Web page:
* Market seen swelling to $2.1 bln by 2023 -Euroconsult
* Good for suppliers like Cobham, Thales - analysts
* Not all airlines agree wireless is best choice
* U.S. players include Gogo, Honeywell, Golden Eagle
By Lionel Laurent
LONDON, July 22 The web-connected aircraft
cabins of the future, powered by technology on show at last
week's Farnborough Airshow, are offering a path to investor
returns through suppliers like Cobham Plc and Thales SA
The market for inflight wireless internet, entertainment and
communications services, driven by a flying public who
increasingly want to chat, tweet, stream movies and check
Facebook uninterrupted, is set to grow to $2.1 billion by
2023 from $440 million in 2013, consultancy Euroconsult says.
While the past is dotted with inflight internet schemes
which failed to take off, such as Boeing Co's Connexion,
there are more reasons to be bullish as installation costs have
come down and the use of social media has skyrocketed.
"It's gone from the days when you were completely cut off in
an aeroplane, to where very shortly every carrier will be
offering real-time television," said Nick Cunningham, an analyst
with Agency Partners.
"You're talking about an installed base of literally tens of
thousands of aircraft, starting with wide-bodies and working
your way down ... It's going to be a must-have."
Analysts say this is good for parts makers such as UK-based
Cobham, which makes compact, lightweight satellite-communication
systems for both small and large planes. Cobham, named after its
aviator founder who pioneered mid-air refueling in the 1930s and
40s, showed off its antenna technology at Farnborough.
Other key players include France's Thales, Europe's largest
defence electronics firm and one of the leading providers of
in-flight entertainment and streaming systems, competing with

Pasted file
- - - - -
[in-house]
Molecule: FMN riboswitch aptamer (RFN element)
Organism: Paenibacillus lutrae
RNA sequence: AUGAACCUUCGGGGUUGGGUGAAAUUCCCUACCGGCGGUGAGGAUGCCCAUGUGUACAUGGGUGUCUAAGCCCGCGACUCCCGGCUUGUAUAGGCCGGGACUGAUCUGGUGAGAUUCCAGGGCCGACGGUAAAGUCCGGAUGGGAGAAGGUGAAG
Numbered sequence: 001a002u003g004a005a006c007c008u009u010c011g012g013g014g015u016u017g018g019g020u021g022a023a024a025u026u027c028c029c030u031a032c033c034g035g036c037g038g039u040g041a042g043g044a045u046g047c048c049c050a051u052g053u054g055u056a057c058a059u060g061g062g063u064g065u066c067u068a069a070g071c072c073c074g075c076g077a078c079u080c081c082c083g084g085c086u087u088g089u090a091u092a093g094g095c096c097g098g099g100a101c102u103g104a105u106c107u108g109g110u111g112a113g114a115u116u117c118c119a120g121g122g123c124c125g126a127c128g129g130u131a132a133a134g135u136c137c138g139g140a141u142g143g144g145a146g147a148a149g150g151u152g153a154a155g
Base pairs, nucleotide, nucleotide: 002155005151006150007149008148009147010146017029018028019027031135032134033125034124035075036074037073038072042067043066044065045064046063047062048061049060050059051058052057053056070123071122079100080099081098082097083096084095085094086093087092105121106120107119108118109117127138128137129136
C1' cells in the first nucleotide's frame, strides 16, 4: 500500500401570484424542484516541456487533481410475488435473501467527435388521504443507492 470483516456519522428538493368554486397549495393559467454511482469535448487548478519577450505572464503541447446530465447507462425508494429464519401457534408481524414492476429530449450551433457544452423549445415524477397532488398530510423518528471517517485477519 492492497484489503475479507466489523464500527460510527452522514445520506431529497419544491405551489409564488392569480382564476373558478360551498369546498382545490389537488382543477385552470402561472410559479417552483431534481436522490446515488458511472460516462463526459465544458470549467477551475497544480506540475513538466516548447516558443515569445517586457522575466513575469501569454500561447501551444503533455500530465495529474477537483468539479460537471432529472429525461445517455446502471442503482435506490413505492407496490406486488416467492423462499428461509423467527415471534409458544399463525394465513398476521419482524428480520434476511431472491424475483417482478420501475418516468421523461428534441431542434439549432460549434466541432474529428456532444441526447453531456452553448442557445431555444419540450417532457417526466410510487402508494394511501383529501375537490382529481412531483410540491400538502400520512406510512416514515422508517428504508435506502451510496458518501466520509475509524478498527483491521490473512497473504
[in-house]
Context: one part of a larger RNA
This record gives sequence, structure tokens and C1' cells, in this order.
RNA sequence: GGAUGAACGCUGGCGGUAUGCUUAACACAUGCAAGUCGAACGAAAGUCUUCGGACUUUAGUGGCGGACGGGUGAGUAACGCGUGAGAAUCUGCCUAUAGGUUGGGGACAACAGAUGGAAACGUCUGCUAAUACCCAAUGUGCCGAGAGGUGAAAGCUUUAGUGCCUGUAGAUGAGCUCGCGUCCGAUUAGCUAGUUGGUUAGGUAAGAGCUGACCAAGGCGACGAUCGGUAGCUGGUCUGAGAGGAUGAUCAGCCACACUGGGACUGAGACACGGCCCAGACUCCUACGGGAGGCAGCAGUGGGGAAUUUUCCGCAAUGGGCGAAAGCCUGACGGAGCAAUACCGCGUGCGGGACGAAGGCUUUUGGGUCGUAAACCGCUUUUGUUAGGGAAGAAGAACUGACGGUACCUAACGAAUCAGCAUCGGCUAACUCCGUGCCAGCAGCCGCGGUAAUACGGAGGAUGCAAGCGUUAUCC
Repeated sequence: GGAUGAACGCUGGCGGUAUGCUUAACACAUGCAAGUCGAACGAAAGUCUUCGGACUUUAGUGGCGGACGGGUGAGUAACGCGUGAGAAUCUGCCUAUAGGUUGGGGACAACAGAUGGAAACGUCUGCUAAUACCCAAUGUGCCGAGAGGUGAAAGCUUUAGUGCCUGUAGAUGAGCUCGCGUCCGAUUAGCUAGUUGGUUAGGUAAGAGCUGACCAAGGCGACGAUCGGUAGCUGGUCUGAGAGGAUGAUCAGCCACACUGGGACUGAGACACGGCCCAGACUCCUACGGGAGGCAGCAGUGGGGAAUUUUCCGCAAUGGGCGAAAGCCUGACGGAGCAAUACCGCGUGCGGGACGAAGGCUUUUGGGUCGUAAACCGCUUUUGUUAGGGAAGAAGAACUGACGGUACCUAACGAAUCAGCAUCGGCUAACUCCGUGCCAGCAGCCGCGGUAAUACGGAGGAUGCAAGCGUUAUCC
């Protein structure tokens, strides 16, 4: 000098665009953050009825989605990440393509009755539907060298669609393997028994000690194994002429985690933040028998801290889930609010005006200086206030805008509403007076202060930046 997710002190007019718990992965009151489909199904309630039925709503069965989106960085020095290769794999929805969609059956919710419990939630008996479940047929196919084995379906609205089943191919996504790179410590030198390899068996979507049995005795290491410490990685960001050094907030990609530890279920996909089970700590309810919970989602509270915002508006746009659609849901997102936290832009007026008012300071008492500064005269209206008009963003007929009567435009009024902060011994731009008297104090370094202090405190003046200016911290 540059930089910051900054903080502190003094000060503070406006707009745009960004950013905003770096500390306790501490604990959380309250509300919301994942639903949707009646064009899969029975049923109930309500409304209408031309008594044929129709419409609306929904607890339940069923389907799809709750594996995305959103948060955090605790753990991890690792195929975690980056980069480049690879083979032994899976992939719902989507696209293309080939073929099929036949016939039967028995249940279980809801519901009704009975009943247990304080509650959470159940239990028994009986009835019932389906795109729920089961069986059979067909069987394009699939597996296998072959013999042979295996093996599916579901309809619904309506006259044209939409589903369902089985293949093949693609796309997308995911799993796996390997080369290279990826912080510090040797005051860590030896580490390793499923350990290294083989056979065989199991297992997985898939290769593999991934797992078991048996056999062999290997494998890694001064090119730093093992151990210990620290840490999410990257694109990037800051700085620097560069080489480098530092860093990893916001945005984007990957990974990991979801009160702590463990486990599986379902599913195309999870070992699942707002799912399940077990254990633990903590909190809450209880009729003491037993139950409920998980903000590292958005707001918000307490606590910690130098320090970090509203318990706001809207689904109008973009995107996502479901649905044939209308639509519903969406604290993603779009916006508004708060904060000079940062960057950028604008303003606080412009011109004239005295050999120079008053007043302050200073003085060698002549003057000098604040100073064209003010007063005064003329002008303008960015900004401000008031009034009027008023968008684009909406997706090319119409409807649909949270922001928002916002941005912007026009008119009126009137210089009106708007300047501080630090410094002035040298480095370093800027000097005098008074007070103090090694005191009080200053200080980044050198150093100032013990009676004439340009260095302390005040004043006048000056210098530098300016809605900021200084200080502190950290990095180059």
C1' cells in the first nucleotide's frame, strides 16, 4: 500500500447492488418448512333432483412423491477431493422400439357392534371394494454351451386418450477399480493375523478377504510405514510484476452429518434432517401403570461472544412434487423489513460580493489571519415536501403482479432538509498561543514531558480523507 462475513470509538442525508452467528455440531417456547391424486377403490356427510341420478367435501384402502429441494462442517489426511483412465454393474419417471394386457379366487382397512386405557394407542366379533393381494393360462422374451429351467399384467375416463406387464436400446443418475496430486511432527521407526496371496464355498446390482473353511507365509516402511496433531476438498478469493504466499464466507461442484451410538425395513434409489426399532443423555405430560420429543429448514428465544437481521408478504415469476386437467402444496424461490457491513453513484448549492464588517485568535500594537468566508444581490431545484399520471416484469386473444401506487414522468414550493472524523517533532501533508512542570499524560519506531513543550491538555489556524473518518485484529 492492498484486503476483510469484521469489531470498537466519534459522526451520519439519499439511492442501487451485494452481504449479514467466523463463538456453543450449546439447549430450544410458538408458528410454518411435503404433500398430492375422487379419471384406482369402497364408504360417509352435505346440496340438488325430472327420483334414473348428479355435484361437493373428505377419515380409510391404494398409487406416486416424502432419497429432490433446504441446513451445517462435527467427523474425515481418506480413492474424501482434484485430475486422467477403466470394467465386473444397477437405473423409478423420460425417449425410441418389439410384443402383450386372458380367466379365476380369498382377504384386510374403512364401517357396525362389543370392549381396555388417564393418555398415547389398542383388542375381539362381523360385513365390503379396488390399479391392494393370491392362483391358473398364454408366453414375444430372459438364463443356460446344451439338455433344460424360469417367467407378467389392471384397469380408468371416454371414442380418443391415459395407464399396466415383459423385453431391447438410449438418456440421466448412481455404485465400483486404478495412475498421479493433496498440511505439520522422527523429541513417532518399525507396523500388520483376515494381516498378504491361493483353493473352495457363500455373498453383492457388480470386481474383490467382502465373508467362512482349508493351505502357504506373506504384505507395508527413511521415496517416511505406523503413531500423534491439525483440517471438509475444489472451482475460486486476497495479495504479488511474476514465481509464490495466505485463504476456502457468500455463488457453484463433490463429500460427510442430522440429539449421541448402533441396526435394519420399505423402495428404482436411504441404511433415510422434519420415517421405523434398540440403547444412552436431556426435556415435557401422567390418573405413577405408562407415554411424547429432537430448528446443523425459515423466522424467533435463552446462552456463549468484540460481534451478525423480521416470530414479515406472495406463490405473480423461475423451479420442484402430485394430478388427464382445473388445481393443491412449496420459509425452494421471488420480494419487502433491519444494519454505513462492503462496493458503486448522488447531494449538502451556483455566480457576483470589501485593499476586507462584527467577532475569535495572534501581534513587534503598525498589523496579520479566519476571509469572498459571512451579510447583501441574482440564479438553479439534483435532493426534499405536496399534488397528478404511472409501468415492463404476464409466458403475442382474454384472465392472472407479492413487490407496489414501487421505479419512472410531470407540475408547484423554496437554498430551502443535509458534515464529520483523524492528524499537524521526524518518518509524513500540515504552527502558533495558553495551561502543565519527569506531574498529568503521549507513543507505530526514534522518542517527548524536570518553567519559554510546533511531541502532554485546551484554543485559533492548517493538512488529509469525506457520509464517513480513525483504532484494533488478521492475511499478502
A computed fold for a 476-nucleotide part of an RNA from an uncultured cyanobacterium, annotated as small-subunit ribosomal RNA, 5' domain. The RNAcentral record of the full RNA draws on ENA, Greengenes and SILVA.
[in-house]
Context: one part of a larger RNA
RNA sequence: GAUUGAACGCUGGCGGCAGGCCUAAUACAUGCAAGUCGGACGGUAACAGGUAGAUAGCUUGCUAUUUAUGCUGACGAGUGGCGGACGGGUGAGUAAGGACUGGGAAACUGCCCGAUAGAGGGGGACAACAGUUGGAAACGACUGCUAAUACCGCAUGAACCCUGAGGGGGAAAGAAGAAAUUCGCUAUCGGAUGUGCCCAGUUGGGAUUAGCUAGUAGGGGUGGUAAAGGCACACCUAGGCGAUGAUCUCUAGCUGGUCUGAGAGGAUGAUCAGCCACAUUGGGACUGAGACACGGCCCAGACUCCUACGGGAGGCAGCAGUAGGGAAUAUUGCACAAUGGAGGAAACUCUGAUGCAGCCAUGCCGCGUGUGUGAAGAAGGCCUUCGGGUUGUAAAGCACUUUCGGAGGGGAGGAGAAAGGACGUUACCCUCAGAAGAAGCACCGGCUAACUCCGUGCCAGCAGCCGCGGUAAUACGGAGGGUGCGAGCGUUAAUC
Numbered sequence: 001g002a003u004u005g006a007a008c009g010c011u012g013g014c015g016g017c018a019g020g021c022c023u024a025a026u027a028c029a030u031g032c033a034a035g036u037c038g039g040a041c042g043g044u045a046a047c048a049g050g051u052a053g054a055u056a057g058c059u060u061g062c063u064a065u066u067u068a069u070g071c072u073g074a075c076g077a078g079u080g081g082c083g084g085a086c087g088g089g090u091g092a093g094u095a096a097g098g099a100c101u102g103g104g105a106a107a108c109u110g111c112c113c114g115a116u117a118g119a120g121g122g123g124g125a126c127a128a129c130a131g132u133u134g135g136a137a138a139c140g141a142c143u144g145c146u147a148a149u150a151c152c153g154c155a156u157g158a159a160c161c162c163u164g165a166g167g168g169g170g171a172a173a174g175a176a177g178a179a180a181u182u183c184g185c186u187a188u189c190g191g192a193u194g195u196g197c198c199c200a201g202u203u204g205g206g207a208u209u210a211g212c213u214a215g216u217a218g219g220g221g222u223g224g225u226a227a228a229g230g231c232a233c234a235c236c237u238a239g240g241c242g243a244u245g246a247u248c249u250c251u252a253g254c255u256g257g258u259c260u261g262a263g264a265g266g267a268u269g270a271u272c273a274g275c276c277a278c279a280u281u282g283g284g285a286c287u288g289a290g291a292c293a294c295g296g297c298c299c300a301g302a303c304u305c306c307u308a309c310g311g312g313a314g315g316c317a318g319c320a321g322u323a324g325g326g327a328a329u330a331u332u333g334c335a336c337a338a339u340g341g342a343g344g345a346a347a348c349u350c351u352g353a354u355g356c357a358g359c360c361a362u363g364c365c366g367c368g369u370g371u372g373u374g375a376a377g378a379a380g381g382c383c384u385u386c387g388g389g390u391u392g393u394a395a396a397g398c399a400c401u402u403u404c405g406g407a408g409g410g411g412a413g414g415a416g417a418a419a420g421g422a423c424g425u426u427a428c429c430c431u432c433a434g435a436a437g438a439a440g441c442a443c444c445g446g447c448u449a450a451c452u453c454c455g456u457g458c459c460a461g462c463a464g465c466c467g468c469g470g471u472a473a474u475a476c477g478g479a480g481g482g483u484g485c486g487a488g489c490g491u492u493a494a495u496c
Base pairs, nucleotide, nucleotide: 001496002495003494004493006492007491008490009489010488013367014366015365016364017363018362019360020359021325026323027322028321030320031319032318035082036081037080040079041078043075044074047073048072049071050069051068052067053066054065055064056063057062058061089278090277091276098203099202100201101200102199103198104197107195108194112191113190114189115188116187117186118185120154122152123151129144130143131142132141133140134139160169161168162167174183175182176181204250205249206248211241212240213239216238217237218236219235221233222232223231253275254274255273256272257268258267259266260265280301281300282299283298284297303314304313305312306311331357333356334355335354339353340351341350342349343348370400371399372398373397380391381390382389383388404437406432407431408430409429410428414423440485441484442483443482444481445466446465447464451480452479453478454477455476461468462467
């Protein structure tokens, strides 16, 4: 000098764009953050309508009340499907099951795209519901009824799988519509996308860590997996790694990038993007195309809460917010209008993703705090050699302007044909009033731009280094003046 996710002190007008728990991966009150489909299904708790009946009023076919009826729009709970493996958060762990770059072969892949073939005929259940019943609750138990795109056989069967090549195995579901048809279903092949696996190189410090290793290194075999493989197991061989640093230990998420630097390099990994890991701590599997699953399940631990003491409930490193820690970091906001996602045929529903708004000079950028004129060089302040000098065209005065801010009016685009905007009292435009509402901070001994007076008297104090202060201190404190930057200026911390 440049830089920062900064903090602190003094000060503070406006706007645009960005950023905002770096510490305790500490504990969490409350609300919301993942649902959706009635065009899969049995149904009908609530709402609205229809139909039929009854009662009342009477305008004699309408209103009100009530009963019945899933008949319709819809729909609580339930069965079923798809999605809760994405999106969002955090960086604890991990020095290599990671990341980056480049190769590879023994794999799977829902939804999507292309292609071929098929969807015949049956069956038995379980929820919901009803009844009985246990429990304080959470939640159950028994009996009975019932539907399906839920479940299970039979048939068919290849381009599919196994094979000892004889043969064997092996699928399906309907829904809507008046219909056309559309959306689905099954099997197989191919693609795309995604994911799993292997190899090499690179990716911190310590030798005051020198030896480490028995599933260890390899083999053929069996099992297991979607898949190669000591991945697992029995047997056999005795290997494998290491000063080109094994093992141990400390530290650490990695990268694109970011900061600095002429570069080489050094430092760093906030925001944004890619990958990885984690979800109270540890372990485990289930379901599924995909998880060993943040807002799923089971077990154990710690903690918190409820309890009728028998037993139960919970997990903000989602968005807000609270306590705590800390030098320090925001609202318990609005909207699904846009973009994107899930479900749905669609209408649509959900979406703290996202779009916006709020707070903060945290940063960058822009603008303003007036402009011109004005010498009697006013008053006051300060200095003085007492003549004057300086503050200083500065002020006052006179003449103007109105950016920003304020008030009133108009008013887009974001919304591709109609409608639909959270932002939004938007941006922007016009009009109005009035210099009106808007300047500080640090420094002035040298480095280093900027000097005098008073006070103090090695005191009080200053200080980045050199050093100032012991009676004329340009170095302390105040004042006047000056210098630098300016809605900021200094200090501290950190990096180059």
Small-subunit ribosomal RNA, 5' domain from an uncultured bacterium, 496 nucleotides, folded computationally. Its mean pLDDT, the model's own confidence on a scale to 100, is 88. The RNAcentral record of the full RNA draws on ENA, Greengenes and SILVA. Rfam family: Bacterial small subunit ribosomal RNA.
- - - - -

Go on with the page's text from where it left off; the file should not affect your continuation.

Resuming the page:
the Avionics arm of Japan's Panasonic Corp.
Thales bought LiveTV - a provider of in-flight entertainment
and broadband services - from JetBlue Airways Corp
earlier this year. Florida-based LiveTV has more than 500
employees and expects 2014 revenue of over $150 million.
Such investments underscore the reasons for investors to be
optimistic on take-up of the technology in the still-booming
commercial aviation market: installation costs are falling,
systems are becoming lighter and satellite coverage is becoming
available to most areas where air traffic is dense, according to
The downsides? There is no consensus yet on how to charge
for such services, onboard satellite communications equipment is
still costly and the certification process is relatively long.
Not all airlines agree wireless technology is the right
service to offer passengers. Its main competitor comes from the
in-flight entertainment industry, whose movie and game systems
are hard-wired into aircraft seatbacks.
At a global travel fair in March, Lufthansa
announced plans to wirelessly stream movies on long flights, but
Qatar Airways called the technology untested and said it would
stick to traditional seatback screens.
The stakes are high for airlines because in-flight
entertainment is increasingly seen as a lucrative shopping
platform as well as a place to watch games and films.
Meanwhile, broader aviation trends are strong, with Boeing
and Airbus Group NV betting the world will need some
30,000 to 36,000 new aircraft over the next 20 years.
It is tough to pick out cheap aerospace stocks as a result,
with the STOXX Europe 600 aerospace and defence index
up some 95 percent from 2011 lows, compared with a rise of about
50 percent for the broad Euro STOXX 50 index.
Thales - about 30 percent of whose sales come from civil
aerospace including cockpit systems - trades at a forward
price-to-earnings ratio of 11.98, while Cobham, which gets 19
percent of its revenue from the commercial aeronautics sector,
is trading at 13.87, according to Thomson Reuters data.
Both are lower than the median multiple of 14.07 for a
basket of eight aerospace stocks, including Airbus, Safran SA
and Rolls-Royce Holdings Plc.
Other U.S.-listed stocks in the field include Gogo Inc
, a supplier of broadband services, Honeywell
International Inc, network operator AT&T Inc,
manufacturer General Dynamics Corp and Global Eagle
Giving an indication of the rates of growth on offer,
London-listed satellite operator Inmarsat Plc - market
leader in aviation - said last year its compound annual revenue
growth rate for all aviation services had jumped 22 percent
between 2005 and 2013, more than other divisions.
"Thales are saying it's quite a good fit to provide
interconnection and Cobham are well-positioned because they do
all the antennae and the other hardware that connects," said
Zafar Khan, analyst at Societe Generale.
"I'm not sure how huge a money spinner it will be in the
grand scheme of things, but it is an interesting area."
(Editing by Tim Hepher and David Holmes)